it is at this proposed binary pairing and opposing of ‘background’ and ‘lives’ that i would like to begin to outline a different reading of heidegger, foucault and derrida… one which might ease taylor’s call to battle, one which calls him to read the above again with less of simplifying eye.  beginning with heidegger, as taylor did, and taking into account taylor’s professedly moral concern for ‘situated freedom and the roots of our identity in community’, i would like to call up heidegger’s discussion of authenticity and inauthenticity in Being and Time.  all too quickly, authenticity and inauthenticity are modes of being-in-the world, for heidegger.  in Dasein’s average everydayness, he or she is enmeshed in the ‘they’, the chatter of the masses, the gossip of life lived inauthentically and fully among others: this is, for heidegger, inauthenticity.  authenticity, in contrast, comes from ‘the call of conscience’ it induces a move out of the ‘they’ into authentic historical Being-in-the-World, into quietude, into the stillness of the ‘clearing’.  what calls, what Dasein is called to is the ability to choose, and more pointedly to choose one’s destiny as someone who chooses.  while heidegger endlessly protests that inauthenticity and the ‘they’ are not derogatory states, or terms if you aren’t hearing community versus the ‘free’ individual in this description, i am not writing loud enough.   Being and Time ends with a quite terrifying and dramatic call to answer the call of conscience, to embrace one’s destiny as an historic people… we’ve seen how heidegger answered the call, picked up the phone… (Avital Ronell brilliantly wonders, in her seminal work The Telephone Book, what is it to answer a call, how to know who is calling, and how many who’s are on any given line, and most specifically – what if heidegger answered the wrong call when he took up the phone with the SS on the line?) and there is much more to pursue here, at another time.  but right now, back to this tayloring process, the point to be made among many is that for heidegger, mit-dasein, being-with, or even by extension, being-together in community is not the affair of one in ‘situated freedom…’ with ‘…roots of identity in community’.  it is only in those who have come after heidegger – jean-luc nancy in particular – who have taken heidegger’s being-with out of heidegger’s framework and into something taylor might recognize as community.  what is required to do this work, to find community out of mit-sein is to look again, and closely, at inauthenticity.  at the ‘they’… at those who do not speak in their own voice…, who are engulfed in the production of chatter…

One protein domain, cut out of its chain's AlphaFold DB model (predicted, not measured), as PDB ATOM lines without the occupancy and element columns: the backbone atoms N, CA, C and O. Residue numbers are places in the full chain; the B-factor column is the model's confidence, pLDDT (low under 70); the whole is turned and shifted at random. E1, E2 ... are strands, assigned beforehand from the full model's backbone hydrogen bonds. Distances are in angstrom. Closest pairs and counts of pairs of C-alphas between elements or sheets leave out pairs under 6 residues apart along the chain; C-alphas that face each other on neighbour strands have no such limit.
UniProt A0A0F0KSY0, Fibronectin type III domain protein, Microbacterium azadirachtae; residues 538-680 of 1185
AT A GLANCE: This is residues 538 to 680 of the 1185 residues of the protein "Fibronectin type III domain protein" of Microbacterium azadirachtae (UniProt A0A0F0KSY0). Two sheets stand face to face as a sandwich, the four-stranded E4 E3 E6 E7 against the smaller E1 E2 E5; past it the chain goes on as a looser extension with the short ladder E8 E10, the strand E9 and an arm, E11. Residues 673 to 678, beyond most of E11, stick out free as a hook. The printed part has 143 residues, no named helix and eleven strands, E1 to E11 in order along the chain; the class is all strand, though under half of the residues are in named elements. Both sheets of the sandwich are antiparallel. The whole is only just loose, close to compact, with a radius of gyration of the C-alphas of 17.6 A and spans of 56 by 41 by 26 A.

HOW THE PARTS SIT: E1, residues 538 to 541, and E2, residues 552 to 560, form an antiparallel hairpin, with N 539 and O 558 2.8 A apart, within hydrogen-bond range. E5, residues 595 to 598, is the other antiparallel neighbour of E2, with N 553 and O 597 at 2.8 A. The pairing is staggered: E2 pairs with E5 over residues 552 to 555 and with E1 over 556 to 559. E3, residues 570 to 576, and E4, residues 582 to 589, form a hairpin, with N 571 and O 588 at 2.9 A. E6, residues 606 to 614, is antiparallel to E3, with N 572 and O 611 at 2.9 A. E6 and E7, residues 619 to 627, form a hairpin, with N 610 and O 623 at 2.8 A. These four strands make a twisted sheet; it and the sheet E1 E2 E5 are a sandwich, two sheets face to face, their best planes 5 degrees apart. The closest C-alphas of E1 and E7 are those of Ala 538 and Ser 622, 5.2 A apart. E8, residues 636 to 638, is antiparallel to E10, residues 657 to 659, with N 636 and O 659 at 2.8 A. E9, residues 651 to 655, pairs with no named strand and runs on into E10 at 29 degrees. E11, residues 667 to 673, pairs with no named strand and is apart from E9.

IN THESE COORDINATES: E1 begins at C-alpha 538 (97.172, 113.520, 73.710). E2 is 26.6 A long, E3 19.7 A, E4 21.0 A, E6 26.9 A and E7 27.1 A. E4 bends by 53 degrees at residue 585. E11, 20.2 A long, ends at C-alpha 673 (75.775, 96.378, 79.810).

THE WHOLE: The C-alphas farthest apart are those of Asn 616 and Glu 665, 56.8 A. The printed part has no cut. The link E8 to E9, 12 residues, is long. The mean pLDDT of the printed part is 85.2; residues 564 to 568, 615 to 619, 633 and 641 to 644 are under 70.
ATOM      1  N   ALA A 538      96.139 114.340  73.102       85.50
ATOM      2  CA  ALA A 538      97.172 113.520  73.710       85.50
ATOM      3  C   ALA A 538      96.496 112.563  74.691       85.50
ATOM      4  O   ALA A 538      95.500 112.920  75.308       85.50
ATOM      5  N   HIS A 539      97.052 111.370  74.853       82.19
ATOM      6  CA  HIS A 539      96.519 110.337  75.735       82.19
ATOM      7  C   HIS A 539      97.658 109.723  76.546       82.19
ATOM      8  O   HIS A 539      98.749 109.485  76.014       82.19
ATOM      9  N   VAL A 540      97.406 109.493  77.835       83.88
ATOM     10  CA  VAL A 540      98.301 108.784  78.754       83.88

and yet…  this is precisely where foucault comes in.  seemingly a lone wolf, foucault, in a late interview, plainly stated that heidegger was his strongest influence.  given this, given his work, i would like to invite taylor not to a duel, to a dispute, but to a reading group ‘rooted’ in foucault’s work and writing.  as is so easy to do, taylor writes foucault as a theorist of umbrella terms – where gigantic words like power subsume any and all as it it were a miraculous tornado, or glacier, clearing land and people and histories of its own accord, making victims of all the helpless in its wake. beginning with his doctoral thesis, foucault writes very different works and tells a very different story: power, for foucault is the force and effect of discourses enacted.  as enacting more than implies actors, we can here take up foucault’s understanding of subjectivation, as well as the works he wrote on madness at least, to dispel the oversimplifications which occur when taylor and others (including, most recently, bruno latour) read foucault.